URBAN ART PHOTOGRAPHER RAY TUCKER PRESENTS:
“Dreams in Color”
Artist Ray Tucker is pleased to present his sophomore solo photography exhibition Dreams in Color. This show is a collaboration with notable Harlem fashion and culture boutique, THE VAULT.
The vivid colors on display represent open mindedness and creativity, protesting the notion that dreams occur in black and white. The photos are a combination of colorful abstract urban imagery and still life displayed with a unique metallic finish. The frames are also artworks which feature original paintings of inspirational and philosophical text offering “interpretations” of each dream. Ray Tucker is a Harlem based artist and this is his first showing within the neighborhood. THE VAULT has been a fixture in the community since 2006 and is the perfect venue to display fine art with an urban edge. Dreams in Color will run for no less than two weeks and all the pieces in the show are one-of-kind and personalized although similar versions may be available upon request.
**PORTION OF ALL PROCEEDS TO BENEFIT HURRICANE SANDY RELIEF**
WHAT: Join Ray Tucker of TheSilentClatter.com at THE VAULT specialty boutique forDreams in Color; his sophomore solo photography exhibition.
WHO: Music lovers, art lovers, lovers of love, and everyone in between. WHEN: Opening Thursday November 29, 2012 @ 7pm (minimum two week run) WHERE: THE VAULT
2498 Frederick Douglass Boulevard,
New York, NY 10030
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Posted in Art and Culture, Harlem, New York City, Photography
Tagged @HarlemHCL, art, art exhibits, Dreams In Color, Frederick Douglass Boulevard, Harlem, Harlem Condo Life, Harlem events, HarlemCondoLife.com, nyc, Photography, Ray Tucker, The Vault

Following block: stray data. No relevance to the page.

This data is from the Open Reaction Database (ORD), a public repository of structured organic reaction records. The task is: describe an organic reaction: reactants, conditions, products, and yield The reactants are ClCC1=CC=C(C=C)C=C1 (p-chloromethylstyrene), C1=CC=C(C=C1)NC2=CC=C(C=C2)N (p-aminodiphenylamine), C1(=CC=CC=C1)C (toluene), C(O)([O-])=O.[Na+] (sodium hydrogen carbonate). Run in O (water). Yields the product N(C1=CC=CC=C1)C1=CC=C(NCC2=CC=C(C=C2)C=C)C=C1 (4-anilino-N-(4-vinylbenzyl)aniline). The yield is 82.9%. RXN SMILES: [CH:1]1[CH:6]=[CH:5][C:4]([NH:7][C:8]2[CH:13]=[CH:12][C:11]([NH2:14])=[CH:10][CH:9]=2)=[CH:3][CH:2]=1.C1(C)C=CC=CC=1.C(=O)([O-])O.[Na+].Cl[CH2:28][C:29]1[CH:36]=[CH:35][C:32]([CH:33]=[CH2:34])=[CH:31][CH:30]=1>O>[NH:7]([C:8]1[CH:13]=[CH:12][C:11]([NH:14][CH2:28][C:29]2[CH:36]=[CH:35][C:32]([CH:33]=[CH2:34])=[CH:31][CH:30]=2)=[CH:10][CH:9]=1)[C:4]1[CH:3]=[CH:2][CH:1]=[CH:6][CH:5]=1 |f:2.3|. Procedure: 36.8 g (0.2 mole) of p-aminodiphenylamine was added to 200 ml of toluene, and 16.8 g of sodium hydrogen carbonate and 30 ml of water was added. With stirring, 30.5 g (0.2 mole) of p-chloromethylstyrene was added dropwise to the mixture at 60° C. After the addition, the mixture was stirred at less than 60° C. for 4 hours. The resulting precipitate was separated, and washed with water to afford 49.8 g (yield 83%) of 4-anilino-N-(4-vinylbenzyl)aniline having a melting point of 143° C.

Harlem Condo Life
Whenever I’m asked, “What do you like about living in NYC?” initially I am compelled to provide the obvious “restaurants, Broadway, shopping experience” answer. And although these are great reasons, I prefer to preface my response with “the diversity.” Walk down any city block and you will be exposed to a vast array of people and cultures.
As I was attempting to locate a specific business on 125th St. in Harlem, I passed by the H & M Art and Home Furnishings Center. I had only planned to stop in and take a quick look but as I entered the store, it became evident that I would need more time to view the contents.
At first glance, the walls appeared to be filled with framed images of mainly African American art. Upon closer inspection, the stacks of posters and prints revealed a wide range of subjects. There were pictures appropriate of for any room in your home. As I moved to the art pieces, I was pleasantly surprised to see a variety of physical objects of all shapes and sizes displayed on furniture, also available for purchase. There is a custom framing section which offers a 1-hour service (if they’re not too busy) but usually no more than one day.
The staff is quite willing to assist you, without hovering. I found them most accommodating and helpful in their suggestions for framing ideas. As with any art or home décor business the products are based on personal taste. H & M may or may not meet your needs but its worth taking a look.
H & M Art and Furnishing Center
17 East 125th St.
(Between 5th and Madison)
Mon. – Sat. 10AM – 8PM
Sun. 12 Noon – 6PM
Last week I had the pleasure of stopping by the Studio Museum in Harlem to see their spring 2010 project titled Collected. Reflections on the Permanent Collection. This collection of eight distinct exhibits features a mix of media materials and artwork given to the museum and explores how art is produced and presented.
Abstract by Julie Meheretu (from SMH website)
Of the eight exhibits, my favorite was “Catalogue: Systems of Dis/Order”, an exhibit displaying artwork that challenges normal perceptions of order with various creative patterns and shapes. I was also drawn to a collage entitled “Panthera” by Mickalene Thomas.
While “Catalogue: Systems of Dis/Order” and “Panthera” were some personal highlights, all eight exhibits have interesting and beautiful artwork. It was a great way to spend the afternoon. The exhibits will be on display through June 27th (Admission $7, free on Sundays) at the Studio Museum in Harlem, 144 West 125th Street (between Powell and Malcom X Blvds). I definitely recommend stopping by!